Now, this is spectacular. A real gem in the Samuel Ledgard fleet is this Maidslay Marathon. The body was later modified to fit a Guy Arab chassis. This is a very advanced looking vehicle for 1935 & I'm sure our own Chris Y would jump at the chance of this.
Another beauty, in the shape of an Eastern National Leyland Titan. The lowbridge body is by ECOC & looks a very well balanced design, not looking squat like some bodies of this type.
This rather rakish looking coach is a REO speedwagon. Typical of the lightweight coaches of the time, this one looks well presented & the body looks low slung for the time. The driver is clearly pleased with his steed.
This lovely Thorneycroft looks a absolute treat. Typical of so many lower volume manufacturers, that built good sturdy vehicles but didn't really have the capacity to build the larger orders to fulfil the needs of the operators. This is a lovely looking bus that im sure would have attracted more orders.
Back on the South Coast, we find this wonderful Portsmouth Corporation AEC trolleybus with Cravens body. These were long lived vehicles with the last examples being withdrawn at the closure of the system in 1963.
Just along the coast we find this Brighton Corporation AEC. This example has a Weymann body. This was one of a fleet of 40 trolleybuses & 20 motorbuses that replaced the tram fleet in 1939.
This Leyland Lioness is one of our best known & best loved preserved vehicles today. It is just superb & exudes charm & quality. It has been in preservation for many years & I can only hope it remains for many more years to come.
One of Southends very long lived AEC Regals in its original 1931 form. An utterly beautiful vehicle They were extensively rebuilt & became legends in the Southend area. If any vehicle should have survived then one of these should, even in modified form.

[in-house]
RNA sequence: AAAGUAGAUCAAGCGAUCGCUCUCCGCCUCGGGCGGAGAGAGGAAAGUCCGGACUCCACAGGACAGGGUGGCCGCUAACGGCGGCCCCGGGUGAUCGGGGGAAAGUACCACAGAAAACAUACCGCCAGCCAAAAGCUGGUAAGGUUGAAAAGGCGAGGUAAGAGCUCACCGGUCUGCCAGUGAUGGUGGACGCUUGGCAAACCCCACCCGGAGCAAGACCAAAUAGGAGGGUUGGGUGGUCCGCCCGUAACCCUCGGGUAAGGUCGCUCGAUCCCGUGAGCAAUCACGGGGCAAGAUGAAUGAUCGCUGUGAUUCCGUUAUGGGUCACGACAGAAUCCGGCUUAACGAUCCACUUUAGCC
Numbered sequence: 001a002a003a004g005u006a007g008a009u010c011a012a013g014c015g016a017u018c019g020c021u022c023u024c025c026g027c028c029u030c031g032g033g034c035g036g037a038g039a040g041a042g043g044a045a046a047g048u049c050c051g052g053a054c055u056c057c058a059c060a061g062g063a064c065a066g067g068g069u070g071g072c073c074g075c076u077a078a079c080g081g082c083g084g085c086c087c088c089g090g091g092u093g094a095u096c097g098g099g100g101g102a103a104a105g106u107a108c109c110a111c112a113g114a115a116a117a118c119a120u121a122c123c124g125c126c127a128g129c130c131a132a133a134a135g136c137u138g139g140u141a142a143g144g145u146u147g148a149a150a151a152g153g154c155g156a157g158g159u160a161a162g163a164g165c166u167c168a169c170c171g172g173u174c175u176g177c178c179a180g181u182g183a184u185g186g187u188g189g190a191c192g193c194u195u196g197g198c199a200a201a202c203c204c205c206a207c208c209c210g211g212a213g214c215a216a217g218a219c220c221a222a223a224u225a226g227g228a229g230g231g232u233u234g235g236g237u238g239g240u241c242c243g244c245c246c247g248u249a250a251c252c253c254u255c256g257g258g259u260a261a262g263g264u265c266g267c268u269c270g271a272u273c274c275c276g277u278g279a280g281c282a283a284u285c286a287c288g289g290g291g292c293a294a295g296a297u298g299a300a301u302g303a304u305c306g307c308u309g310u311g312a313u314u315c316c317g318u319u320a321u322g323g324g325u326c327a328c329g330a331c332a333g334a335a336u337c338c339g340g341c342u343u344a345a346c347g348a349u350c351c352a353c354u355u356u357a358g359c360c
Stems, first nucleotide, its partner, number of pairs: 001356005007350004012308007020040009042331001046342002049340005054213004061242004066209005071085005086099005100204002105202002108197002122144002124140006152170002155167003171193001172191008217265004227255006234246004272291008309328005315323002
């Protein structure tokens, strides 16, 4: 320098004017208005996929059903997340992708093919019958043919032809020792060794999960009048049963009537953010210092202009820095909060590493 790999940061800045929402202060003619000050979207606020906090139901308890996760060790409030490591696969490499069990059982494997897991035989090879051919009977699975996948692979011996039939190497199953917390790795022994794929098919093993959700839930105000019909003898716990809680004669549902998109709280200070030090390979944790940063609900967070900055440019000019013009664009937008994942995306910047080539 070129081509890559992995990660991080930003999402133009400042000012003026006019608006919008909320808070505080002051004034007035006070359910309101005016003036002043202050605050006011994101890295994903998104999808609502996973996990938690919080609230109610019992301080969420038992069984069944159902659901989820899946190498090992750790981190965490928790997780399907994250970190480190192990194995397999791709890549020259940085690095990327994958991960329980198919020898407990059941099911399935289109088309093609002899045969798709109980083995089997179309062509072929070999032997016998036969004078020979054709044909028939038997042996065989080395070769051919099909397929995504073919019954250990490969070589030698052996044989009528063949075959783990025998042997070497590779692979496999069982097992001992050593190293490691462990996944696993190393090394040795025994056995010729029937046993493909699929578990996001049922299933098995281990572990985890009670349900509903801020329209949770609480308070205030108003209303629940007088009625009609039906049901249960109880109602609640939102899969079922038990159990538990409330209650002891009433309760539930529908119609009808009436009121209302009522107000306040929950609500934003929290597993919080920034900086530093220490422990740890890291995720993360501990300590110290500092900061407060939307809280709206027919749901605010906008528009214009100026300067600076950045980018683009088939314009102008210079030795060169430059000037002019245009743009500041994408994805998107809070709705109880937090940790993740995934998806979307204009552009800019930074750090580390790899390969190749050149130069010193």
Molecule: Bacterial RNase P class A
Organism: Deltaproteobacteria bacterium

The 30s must have been the decade that produced the most attractive buses & coaches ever built. Just look at this beauty. I don't think there's not a single line out of place. I would love to see this in the metal today.
Another beauty is this Westcliff AEC Regent. These vehicles were so stylish & I really think that things went downhill from here. Again another beautifully proportioned lowbridge bus.
Turning our attention to trams, we find this Liverpool Corporation Baby Grand. These really were some of the classiest looking trams ever produced & it was a very sad day when they came out of service. I wish I could have stood & liked at this scene.
Another tram I hold in high esteem is the London Feltham. A lovely looking car & a number of them found their way to Leeds for a few more years service like this example. Truly an all time classic.
A splendid City Coach Leyland Lion poses for us in this lovely shot. The Lion was the vehicle that updated single deck bus design & this example is a real beauty.
One of the finest looking buses, the all Leyland TD1, it looked good either in high or low bridge form. This JMT example looks superb, but I must apologise for the Hi Vis creeping in to the shot.
 
Where did it all go wrong?

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Page last changed Tuesday 2 February 2016